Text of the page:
Fillip

Fillip 18 — Spring 2013

A Postscript to Creative Destruction
Liz Park, Tim Saltarelli, and Kristina Scepanski

Creative Destruction was an exhibition curated by Denisse Andrade, Liz Park, Tim Saltarelli, and Kristina Scepanski, Helena Rubinstein Curatorial Fellows of the Whitney Museum of American Art Independent Study Program from 2011 to 2012. Held at the Kitchen in New York, May 24–June 16, 2012, it presented the work of Melanie Gilligan, Hans Haacke, Alfredo Jaar, Liz Magic Laser, Raqs Media Collective, Kerri Reid, SUPERFLEX, and Fred Wilson. Over the course of the exhibition, five discursive events explored the term “creative destruction” and looked at three key areas—the realm of public space, cultural production, and economics—that were under critical public re-evaluation in the wake of the global financial crisis. This text provides an overview of the project and the curatorial process, as well as the occasion for continued conversations that have taken place between the curators and a number of artists who took part in the public programs.

Our curatorial process began in September 2011, a few days before a group of protesters started occupying Liberty Plaza in New York. Over the next few months, Occupy Wall Street (OWS) took shape as a movement and its activities not only fed discussions in the media and among the people on the street and in their homes, but also the development of our exhibition concept. Analysis of current events took up a large part of our weekly curatorial meetings, as did theoretical examinations of key critical concepts including ideology, articulation, and appropriation. In particular, we focused on the concept of rearticulation—a term British cultural theorist Stuart Hall elaborates in “Signification, Representation, Ideology: Althusser and the Post-Structuralist Debates.”1 Hall’s theories of signification and representation provided a more nuanced outlook on OWS, along with the chants, signage, leaflets, and other modes of self-expression in circulation that we witnessed. These various forms of communication function in a process that Hall describes as an operation of encoding and decoding, which can be meaningful only within a shared set of codes. Hall proposes that the complex interactions of such signifying practices can be more productively negotiated in terms of articulation rather than as determined responses within a set of systematic and normative rules of society. He defines articulation as a necessary but arbitrary fixing of meaning in a discursive field characterized by a plurality of different social practices.2 This arbitrary fixing of meaning is highly ideological.

OWS provided numerous examples of negotiations that occur when one performs a particular articulation. For instance, the chant “This is what democracy looks like!” is an articulation in a Hallian sense. The nebulous term “this” (often referring to a mass gathering of people and their collective voice), the concept of democracy, and the declaration of its visible manifestation: these parts jointly perform an effective articulation of solidarity. Yet, leaving aside the much larger question of what democracy is or looks like, a gathering of people is not inherently democratic. It was rather the practice of articulating—the process of pinning down these vague terms through collective, physical actions—that gave the chant its power.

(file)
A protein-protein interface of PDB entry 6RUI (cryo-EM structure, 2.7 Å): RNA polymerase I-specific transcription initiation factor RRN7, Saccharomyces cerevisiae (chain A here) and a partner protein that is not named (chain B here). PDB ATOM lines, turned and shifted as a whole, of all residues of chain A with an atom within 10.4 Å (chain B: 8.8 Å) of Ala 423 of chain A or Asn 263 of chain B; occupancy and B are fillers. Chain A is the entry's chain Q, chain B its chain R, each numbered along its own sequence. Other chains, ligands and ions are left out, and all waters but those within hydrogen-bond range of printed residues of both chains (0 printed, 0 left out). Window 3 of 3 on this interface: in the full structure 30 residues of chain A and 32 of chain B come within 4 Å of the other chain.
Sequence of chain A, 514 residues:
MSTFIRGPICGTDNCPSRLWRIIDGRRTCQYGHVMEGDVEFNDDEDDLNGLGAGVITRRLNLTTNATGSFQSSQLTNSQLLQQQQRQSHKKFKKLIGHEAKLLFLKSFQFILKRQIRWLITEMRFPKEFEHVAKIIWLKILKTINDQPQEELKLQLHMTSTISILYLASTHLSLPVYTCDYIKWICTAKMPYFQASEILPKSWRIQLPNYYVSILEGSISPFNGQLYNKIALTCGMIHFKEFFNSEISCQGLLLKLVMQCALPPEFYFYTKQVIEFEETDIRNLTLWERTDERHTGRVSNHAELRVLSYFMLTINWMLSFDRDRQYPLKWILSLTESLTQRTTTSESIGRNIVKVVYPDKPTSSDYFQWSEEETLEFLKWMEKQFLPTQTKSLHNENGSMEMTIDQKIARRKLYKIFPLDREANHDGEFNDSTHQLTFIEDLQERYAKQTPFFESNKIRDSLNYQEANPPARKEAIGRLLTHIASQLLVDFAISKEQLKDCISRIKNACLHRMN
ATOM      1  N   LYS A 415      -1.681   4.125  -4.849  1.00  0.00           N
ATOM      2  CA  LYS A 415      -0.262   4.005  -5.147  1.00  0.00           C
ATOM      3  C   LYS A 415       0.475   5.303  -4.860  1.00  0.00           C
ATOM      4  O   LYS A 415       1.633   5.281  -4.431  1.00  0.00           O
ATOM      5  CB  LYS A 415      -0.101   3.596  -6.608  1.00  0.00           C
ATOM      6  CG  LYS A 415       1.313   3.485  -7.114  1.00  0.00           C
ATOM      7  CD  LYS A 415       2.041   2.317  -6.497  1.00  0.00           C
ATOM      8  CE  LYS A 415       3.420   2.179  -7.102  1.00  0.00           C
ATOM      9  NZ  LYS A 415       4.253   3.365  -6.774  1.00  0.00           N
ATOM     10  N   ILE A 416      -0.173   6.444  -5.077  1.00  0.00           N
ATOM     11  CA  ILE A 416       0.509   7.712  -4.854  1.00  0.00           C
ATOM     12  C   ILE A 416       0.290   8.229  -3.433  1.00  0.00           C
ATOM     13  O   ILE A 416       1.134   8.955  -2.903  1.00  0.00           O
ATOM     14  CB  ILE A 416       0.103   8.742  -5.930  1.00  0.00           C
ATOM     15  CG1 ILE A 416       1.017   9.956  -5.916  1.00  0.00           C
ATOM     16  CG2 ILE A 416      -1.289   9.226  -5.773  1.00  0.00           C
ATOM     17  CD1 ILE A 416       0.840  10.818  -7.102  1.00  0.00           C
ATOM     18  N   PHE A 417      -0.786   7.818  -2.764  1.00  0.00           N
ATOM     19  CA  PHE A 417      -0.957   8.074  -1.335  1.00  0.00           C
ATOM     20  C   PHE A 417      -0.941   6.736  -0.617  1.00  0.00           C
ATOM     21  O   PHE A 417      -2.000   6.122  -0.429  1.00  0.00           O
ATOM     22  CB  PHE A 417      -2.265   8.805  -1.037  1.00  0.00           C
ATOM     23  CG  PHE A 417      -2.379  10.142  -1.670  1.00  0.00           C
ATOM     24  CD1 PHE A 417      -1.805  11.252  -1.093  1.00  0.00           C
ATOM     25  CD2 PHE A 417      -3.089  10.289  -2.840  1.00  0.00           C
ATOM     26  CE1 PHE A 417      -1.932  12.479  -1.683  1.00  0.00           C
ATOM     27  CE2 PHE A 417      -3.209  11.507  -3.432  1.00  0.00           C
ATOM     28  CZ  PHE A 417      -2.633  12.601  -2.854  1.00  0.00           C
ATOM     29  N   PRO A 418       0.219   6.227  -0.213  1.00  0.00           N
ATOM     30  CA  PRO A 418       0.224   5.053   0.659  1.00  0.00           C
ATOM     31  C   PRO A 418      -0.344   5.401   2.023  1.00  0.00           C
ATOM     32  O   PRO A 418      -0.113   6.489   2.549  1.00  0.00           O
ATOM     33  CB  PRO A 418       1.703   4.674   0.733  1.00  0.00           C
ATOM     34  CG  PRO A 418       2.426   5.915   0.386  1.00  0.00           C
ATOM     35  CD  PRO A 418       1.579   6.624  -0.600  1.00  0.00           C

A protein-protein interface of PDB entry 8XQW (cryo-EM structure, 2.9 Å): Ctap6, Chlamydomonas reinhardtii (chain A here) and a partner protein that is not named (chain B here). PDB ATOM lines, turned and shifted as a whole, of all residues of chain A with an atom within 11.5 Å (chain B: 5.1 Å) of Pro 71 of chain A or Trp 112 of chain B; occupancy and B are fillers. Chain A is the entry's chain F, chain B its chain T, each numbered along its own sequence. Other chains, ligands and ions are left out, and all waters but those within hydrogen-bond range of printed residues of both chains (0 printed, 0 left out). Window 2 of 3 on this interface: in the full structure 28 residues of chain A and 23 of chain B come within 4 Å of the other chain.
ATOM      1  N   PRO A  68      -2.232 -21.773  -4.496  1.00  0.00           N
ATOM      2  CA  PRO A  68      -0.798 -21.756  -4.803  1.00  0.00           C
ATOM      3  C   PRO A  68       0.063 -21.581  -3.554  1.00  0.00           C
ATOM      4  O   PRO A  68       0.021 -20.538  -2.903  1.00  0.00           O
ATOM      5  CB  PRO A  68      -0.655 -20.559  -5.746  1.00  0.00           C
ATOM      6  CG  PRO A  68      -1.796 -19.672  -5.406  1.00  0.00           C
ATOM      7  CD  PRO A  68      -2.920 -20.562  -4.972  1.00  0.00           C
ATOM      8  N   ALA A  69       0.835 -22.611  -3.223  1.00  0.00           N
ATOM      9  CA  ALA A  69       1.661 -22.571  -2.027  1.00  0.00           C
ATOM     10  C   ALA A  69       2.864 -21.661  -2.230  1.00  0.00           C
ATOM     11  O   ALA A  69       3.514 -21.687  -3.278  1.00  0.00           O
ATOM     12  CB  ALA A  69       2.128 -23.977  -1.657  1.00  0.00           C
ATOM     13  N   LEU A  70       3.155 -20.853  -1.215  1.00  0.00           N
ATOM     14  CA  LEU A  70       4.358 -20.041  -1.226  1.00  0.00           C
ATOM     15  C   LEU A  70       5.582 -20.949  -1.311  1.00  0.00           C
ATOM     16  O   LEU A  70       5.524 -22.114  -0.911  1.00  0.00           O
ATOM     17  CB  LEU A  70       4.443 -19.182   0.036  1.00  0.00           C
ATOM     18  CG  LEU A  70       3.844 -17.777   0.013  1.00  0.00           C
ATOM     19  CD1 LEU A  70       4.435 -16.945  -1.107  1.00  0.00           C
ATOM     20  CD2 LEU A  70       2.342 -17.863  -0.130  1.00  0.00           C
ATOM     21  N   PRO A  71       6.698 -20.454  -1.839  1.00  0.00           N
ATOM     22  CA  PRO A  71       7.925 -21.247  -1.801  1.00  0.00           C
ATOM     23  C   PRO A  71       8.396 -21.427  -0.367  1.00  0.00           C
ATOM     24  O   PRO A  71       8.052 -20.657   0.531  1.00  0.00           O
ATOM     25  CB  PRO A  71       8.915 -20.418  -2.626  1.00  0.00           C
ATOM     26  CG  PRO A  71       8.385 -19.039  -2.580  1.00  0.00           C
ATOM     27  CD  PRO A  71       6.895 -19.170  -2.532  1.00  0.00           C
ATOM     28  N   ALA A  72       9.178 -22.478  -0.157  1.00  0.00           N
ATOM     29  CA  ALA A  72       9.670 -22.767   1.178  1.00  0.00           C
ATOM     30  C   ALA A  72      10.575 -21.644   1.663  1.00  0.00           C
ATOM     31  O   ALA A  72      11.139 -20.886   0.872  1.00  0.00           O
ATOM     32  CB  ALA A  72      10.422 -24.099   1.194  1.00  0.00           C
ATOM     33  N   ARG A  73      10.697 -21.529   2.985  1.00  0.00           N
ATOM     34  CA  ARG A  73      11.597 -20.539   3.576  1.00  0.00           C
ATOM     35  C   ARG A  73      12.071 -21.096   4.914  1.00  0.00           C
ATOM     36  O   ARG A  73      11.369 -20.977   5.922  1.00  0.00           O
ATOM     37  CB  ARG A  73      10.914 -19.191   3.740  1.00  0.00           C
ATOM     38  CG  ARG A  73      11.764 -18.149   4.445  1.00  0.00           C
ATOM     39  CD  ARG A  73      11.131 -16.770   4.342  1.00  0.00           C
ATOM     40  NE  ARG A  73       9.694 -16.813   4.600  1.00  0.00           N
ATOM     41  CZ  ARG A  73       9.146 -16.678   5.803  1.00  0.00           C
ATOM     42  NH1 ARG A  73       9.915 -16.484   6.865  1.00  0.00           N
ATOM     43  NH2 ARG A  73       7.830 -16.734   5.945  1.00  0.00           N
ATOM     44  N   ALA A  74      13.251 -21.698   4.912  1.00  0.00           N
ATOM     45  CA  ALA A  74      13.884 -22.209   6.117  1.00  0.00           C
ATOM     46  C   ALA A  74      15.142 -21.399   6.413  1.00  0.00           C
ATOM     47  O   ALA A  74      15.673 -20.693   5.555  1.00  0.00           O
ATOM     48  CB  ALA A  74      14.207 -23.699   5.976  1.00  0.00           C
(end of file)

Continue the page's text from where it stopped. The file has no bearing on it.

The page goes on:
The central tenet of Hall’s text is that the process of articulation occurs within ideologies, which he defines, by paraphrasing Louis Althusser’s well-known thesis, as “systems of representation...in which men and women...live their imaginary relations to the real conditions of existence.” Because there exist various ideologies, or systems of representation that contest one another, Hall argues rearticulation as a practice becomes a site of ideological struggle even as it operates within a field of shared common terms and points of reference. In rearticulation, a sign is decoupled from its referent, which is then put together in an unexpected context in the shifting chains of signification. It seemed to us that OWS’s greatest victory was garnered in discursive battles where phrases such as “We are the 99%!” and “Banks got bailed out. We got sold out.” clearly played off different systems of language—one of political economy and another of labour organizing. These rearticulations were effective in driving straight to the core of the problem that Occupiers were protesting: namely, economic inequality in neoliberal capitalism. This concept of economic inequality had become naturalized to the extent that common sense seemed to dictate that not everyone can or will have access to education, housing, or social and health care.

This theoretical discussion grounded our curatorial research in artistic practices that resonated with the political and cultural climate in New York at the time. In acknowledging rearticulation as a practice that can come from anywhere on the political spectrum, we focused specifically on the moment when this common sense unravels, and economic inequality is no longer in “the regime of the ‘taken for granted.’”3 In our research, we came across historical examples that the current economic situation echoed. One was a photograph of a May Day 1911 parade memorializing the victims of the Triangle Shirtwaist Factory fire that claimed the lives of one hundred and forty-six women, mostly immigrants, who were unable to escape the fire because the building doors had been locked by management to prevent theft. In another, black residents wait in a food ration line in front of a mural depicting a smiling white American family and declaring, “World’s Highest Standard of Living,” in Margaret Bourke-White’s photograph The Louisville Flood (1937). These are two examples of the historical and contextual insertions we made in the exhibition and the catalogue. Presented in the context of our curatorial project, with OWS as its larger sociopolitical backdrop, these images, along with the texts that explicated them, became part of our contestation over the naturalized acceptance of economic inequality that divides along race and gender lines.